In the new world we are collectively facing, many are analyzing how best to utilize the remote workforce and what the future of hiring will look like.
As such, I thought now would be a good time to sit down with a long time friend in Ashish Kaushal, one of the individuals who is an expert in hiring practices, especially diverse and remote talent.
While much of the online conversation from firms have been focused on adapting to a remote workforce and ensuring that their team members are productive from home, Ashish’s research and experience has shown that remote work actually has people working longer hours and working smarter. Not only is productivity increasing but, historically, working remotely has reduced anxiety in people as they aren’t stressed with the daily challenges of commuting.
Tune in below to hear more about the case for a remote workforce and how technology can impact the future of work as we know it.
How/why did you get into your space?
During my career path, I held both chief technology and human resources leader positions. I founded HireTalent to help companies find the diverse talent they were seeking, because leadership realizes diversity is good for business.
However, I found that many organizations weren’t able to retain diverse talent after placement, because they didn’t have cultures of belonging. I started Consciously Unbiased with the mission to connect the hearts and the minds of people across organizations and industries to spark behavior change and drive inclusion so that we can build workplaces that work for everyone.
What role do you play in the tech ecosystem and why is that role important?
We drive talent to organizations to help make them competitive. HireTalent’s role is getting clients to start looking at hiring minority groups, such as women or neurodiverse employees, and to see how it improves their bottom line through a Return on Inclusion (ROI). We help companies tap into untapped talent pools so they can find the best talent and not only the available talent.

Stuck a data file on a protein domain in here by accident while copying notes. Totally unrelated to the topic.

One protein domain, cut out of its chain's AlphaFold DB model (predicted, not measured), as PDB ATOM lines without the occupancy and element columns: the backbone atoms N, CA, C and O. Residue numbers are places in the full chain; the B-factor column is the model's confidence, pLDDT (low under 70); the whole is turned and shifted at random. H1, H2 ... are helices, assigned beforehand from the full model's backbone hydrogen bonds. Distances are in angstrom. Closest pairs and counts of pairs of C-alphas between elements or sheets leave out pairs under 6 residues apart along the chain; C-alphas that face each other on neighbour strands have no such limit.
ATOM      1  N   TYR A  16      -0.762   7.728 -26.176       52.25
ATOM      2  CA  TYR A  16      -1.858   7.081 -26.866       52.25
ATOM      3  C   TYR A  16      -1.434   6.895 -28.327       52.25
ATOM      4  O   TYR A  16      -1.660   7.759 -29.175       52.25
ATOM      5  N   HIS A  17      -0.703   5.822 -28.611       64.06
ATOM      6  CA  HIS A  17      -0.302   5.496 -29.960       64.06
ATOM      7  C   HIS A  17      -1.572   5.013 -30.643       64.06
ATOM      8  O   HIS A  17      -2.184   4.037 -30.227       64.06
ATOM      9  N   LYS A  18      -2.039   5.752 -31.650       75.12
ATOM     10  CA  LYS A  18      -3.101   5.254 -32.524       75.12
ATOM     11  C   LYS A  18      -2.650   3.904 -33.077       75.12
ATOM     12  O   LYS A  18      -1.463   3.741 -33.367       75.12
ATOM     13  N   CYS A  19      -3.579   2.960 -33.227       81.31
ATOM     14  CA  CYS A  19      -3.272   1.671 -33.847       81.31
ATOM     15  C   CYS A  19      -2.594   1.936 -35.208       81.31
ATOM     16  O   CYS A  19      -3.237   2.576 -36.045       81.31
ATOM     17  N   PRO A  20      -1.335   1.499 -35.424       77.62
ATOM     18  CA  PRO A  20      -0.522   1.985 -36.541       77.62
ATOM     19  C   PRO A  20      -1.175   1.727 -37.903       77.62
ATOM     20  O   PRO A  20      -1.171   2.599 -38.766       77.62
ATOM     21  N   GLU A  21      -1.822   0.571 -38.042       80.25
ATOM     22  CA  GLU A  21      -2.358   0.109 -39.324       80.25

How has technology impacted your industry and why is this important?
Technology plays a big role in the recruitment industry as we automate a lot of sourcing and track signals in the marketplace. For example, if an employee updates their LinkedIn profile for the first time in two years, it could be an indicator that they’re looking for new opportunities.
In addition to using social signals to figure out when people are looking for roles, we also leverage AI and data science to evaluate talent and take the bias out of the screening process.
Take for example Textio, which has an augmented writing tool to help remove gendered language from job descriptions that may hinder diverse candidates from applying. There is also tech that removes identifying factors, such as gender or race, from job applications that could impact hiring decisions due to unconscious bias. And we use technology to help clients find talent in remote work areas too, unlocking more untapped talent pools.
What do you believe is the most exciting tech trend for 2020 (as it relates to your industry)?
I think the most exciting tech trend is the ability to tap into the talent pool of remote workers and help better retain existing workers who want more flexibility because of all the tools that are now available to manage remote workers, connect remote teams, and track productivity.
Zoom, Skype and Google hangouts allow for virtual meetings. Project management tools such as Asana help teams track deliverables and timelines. Messaging apps such as Slack keep employees connected throughout the day.
Remote workers are saving commute time, so they may be spending that extra time on work or on doing something for themselves, such as working out—both of which will make workers more productive.
Who is a person that inspires you in the space and why?
Brene Brown for her work surrounding daring leadership, and spreading the message that belonging in organizations happens when leaders are able to be vulnerable, courageous and have tough conversations.
What advice would you give to someone who wants to get into your space?
Always stay curious. You can’t always tell who will be the best fit for a position from an interview alone. Autistic employees, for example, may have a tougher time making eye contact and hiring managers could interpret that as not being engaged. However, that candidate may have superior attention to detail or ability to recognize patterns that would serve the company well. So ask questions and rethink how you evaluate during the hiring process.
Anything else we should know about you or you want to include?
If you want to join the Consciously Unbiased movement, proceeds from our shirt sales benefit organizations that advance diversity and inclusion.